Without doubt the organisers saved the very best until last: Ricardo Garcia's beautiful flamenco/classical style of playing guitar had a lot of women stirring longingly ;) in their seats (and perhaps not a few men) and his three pieces earned him a strong call for an encore when he was done. I'm listening to his CD as I'm typing and I hope that he will tour in Ireland in the not too distant future. What a huge talent!
I don't have any pictures, but Debi has already, so check them out! Now I must get some clothes/kids/hair washed in preparation for the exodus to Rome on Friday (sans kids of course).
Saturday, February 23, 2008
I shall be playing my favourite game of 'spot the blogger' while there - it'll take me mind off the reading.
Wish me luck: I shall read those suggested poems you mentioned and will be thinking of you tomorrow when I read!
Friday, February 22, 2008
There is now talk of how the whole thing will be finished off - and what will Shameless do then...?
Thursday, February 21, 2008
Let me just repeat that: I spent most of today workshopping poems with Michael Longley.
I swear if I never did another thing in my life, I could die quite happily right now! :)
This is the poem by which I first knew his work: Ceasefire. Published just days after the ceasefire in Northern Ireland was declared.
Monday, February 18, 2008
|What Be Your Nerd Type? |
Your Result: Literature Nerd
Does sitting by a nice cozy fire, with a cup of hot tea/chocolate, and a book you can read for hours even when your eyes grow red and dry and you look sort of scary sitting there with your insomniac appearance? Then you fit this category perfectly! You love the power of the written word and it's eloquence; and you may like to read/write poetry or novels. You contribute to the smart people of today's society, however you can probably be overly-critical of works.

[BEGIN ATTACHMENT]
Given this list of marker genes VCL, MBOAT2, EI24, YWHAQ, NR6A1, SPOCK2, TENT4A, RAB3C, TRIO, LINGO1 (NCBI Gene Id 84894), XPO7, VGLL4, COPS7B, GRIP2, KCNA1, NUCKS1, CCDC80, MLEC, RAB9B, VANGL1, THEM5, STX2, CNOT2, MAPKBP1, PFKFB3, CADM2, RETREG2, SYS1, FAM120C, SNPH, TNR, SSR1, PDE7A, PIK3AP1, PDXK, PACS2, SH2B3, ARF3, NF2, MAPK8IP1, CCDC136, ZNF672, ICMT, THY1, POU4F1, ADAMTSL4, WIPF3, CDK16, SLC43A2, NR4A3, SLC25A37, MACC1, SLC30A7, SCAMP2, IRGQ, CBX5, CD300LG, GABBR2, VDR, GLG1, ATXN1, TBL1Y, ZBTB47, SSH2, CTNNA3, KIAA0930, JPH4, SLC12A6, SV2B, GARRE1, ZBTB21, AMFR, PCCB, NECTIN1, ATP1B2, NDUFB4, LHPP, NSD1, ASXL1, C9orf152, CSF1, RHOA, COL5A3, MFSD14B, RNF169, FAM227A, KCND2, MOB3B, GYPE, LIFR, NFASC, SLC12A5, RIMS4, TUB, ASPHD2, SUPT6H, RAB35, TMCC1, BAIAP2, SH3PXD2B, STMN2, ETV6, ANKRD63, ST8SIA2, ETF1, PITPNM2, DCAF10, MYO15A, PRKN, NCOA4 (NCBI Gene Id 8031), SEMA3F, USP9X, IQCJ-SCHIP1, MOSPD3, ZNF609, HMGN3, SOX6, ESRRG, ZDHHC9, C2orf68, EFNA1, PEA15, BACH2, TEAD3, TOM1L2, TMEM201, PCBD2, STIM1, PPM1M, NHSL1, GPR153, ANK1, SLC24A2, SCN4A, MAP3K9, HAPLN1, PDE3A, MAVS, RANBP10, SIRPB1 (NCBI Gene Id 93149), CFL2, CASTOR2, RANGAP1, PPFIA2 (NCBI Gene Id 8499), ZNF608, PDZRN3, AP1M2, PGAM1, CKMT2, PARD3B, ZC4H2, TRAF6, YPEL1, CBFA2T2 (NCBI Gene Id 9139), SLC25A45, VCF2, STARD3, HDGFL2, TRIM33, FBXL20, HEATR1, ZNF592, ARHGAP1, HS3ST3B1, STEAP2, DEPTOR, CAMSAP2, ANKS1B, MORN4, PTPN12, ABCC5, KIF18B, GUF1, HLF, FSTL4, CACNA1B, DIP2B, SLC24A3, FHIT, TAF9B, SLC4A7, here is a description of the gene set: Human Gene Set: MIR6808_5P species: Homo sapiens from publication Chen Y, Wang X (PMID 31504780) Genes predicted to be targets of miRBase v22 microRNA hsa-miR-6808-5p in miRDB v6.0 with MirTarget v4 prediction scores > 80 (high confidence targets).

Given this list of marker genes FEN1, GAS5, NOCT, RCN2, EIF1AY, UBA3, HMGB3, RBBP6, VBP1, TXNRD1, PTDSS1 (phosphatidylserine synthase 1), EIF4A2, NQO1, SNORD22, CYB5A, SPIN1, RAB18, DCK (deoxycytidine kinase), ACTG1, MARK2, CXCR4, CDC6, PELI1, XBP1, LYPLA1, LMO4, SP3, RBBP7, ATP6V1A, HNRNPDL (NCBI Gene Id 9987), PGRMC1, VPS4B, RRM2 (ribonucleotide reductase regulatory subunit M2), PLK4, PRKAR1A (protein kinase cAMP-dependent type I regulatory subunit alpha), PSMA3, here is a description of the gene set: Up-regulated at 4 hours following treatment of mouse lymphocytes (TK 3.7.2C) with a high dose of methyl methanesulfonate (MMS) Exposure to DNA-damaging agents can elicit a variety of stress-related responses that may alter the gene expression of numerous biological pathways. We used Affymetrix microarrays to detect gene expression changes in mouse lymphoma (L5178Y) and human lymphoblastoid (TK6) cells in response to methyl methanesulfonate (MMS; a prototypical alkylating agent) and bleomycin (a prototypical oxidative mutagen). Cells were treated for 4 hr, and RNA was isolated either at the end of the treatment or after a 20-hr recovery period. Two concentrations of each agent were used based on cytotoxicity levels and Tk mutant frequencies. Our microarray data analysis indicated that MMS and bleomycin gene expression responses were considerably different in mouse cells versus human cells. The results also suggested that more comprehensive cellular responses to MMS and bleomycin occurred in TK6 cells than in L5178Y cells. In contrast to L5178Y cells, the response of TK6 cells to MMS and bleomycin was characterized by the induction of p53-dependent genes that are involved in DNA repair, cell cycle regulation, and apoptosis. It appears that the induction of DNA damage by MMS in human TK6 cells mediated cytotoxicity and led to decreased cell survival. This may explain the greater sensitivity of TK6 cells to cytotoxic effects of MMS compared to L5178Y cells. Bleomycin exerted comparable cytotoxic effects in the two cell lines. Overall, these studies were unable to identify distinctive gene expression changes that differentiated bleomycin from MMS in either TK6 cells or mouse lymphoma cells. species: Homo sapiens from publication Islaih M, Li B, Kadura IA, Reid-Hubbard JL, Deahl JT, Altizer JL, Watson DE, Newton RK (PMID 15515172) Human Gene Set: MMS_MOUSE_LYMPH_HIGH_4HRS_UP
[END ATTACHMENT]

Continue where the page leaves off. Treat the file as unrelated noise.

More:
|What Be Your Nerd Type?|
Quizzes for MySpace
I blame Bonnie for this! Seriously, it's just for fun :)
Tuesday, February 12, 2008
Kay McKenzie Cooke , as CB is better known, is no mean poet herself: her first collection 'feeding the dogs' (2002) won the Montana New Zealand Book Award's 'Best First Book,' in 2003. Her second collection, made for weather, has just come out recently and is an even stronger collection of work.
Kay's reading of the poems in Kairos is helping me to think of the poems I must select for reading on Sunday 24th February at Pipe and Slippers. The organisers have placed John Ahearn and myself at the head of the bill, kicking off proceedings, and allowing us each a good fifteen minutes for getting a good flavour of our publications across to the listeners, which means that I need to think about more poems to read, rather than the small selection I had already been contemplating.
You should click on the link above to discover who else will be there: for example, Barcelona-based Flamenco guitarist Ricardo Garcia will be stopping by, fresh from a slot at the Royal Albert Hall... and that's just one highlight!